St. Mary Magdalene Anglican Church

Vancouver, B.C.

Phone: 604-877-1788


The Anglican Parish of St. Mary Magdalene

2950 Laurel Street at West 14th Avenue

Vancouver, BC, V5Z  3T3

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Diocese of New Westminster Anglican Church of Canada

Home Who We Are UAM What Is On Sermons Contact Us


June 28th Pentecost 4, 2020                     John Marsh

Geniesis 22:1-14; Psalm 13; Romans 6:12-23; Matthew 10:40-42

A preface:

To suggest that ‘sacred scripture’ be approached as story in the broadest possible sense is in no way to diminish its ‘sacredness’. It is rather to release possibilities, freedoms, layers of meanings, to allow for stirrings, alternative insights to emerge…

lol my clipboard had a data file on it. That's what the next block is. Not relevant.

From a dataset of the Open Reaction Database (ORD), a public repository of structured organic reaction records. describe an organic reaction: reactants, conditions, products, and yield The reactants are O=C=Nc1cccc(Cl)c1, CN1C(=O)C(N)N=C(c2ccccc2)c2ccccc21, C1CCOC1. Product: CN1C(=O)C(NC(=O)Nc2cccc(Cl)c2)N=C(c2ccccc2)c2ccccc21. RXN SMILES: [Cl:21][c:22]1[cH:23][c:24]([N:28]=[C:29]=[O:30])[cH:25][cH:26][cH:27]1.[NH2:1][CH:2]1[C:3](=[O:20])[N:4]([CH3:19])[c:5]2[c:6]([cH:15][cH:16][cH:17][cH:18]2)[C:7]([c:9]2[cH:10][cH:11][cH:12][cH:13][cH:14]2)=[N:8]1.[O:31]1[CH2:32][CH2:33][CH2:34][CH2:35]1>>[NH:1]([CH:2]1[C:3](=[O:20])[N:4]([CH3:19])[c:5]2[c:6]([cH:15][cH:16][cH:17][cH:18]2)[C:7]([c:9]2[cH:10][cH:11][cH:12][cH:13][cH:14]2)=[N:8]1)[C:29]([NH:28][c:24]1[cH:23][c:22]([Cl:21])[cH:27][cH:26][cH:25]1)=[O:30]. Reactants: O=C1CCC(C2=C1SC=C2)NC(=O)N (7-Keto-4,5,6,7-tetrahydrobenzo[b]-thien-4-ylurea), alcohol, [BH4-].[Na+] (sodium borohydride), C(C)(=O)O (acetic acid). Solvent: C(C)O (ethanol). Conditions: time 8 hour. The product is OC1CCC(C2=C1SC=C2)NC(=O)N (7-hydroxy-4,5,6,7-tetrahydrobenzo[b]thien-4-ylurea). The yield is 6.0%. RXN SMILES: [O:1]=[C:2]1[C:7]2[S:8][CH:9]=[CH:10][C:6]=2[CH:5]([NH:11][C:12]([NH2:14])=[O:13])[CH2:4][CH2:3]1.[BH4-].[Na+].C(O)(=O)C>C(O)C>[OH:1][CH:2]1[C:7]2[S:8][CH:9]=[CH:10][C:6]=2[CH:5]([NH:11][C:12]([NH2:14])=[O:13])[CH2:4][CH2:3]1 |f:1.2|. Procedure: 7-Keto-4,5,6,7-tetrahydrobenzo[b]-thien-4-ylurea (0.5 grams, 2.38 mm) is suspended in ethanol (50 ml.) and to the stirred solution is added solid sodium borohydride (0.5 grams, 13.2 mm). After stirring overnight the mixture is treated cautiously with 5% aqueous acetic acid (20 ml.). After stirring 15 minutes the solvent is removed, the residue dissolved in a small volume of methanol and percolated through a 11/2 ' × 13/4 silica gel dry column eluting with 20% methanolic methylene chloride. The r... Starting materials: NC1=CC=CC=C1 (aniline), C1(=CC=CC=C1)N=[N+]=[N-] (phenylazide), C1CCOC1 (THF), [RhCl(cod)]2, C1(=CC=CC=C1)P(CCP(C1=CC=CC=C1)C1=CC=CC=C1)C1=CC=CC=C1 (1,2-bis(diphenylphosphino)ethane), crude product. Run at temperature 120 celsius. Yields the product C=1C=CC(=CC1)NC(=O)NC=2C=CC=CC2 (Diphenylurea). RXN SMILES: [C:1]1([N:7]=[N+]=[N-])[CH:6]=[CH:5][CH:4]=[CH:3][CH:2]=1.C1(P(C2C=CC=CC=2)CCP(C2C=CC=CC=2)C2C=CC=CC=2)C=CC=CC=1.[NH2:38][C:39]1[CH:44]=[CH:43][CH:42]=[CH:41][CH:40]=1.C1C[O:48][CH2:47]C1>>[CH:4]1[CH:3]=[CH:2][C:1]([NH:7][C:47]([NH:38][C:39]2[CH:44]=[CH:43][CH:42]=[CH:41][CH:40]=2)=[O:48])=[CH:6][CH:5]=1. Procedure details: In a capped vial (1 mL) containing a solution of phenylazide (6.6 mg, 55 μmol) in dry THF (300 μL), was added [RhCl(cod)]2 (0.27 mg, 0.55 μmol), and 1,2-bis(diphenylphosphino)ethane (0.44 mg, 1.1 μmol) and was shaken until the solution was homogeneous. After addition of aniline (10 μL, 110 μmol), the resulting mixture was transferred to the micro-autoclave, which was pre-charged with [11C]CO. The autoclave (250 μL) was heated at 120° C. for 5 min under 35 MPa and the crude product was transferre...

Beneath the superficiality of literalist readings something stirs within narrative depths…

Within the depths of the narrative of Abraham and the sacrifice of Isaac, there stirs reflections, meditations on violence, of the violence within sacrificial systems, of the violence attributed to, required by, projected onto god, of the violence within us, of the horror and the lure of violence.

This depth is pointed to in a story involving philosopher Alasdair Macintyre. During a lecture, MacIntyre referred to the story of Abraham and the sacrifice of Isaac; a student, not knowing the story, asked what MacIntyre was talking about. MacIntyre spelled out what god asked Abraham to do. The student then asked about the outcome of the story. MacIntyre replied “We do not yet know.”

That “We do not yet know” suggests that the story is still being worked out, that we are part of the story, that we are forever part of the story, that we must forever confront, reflect upon, our violence and our proclivity to project it onto others.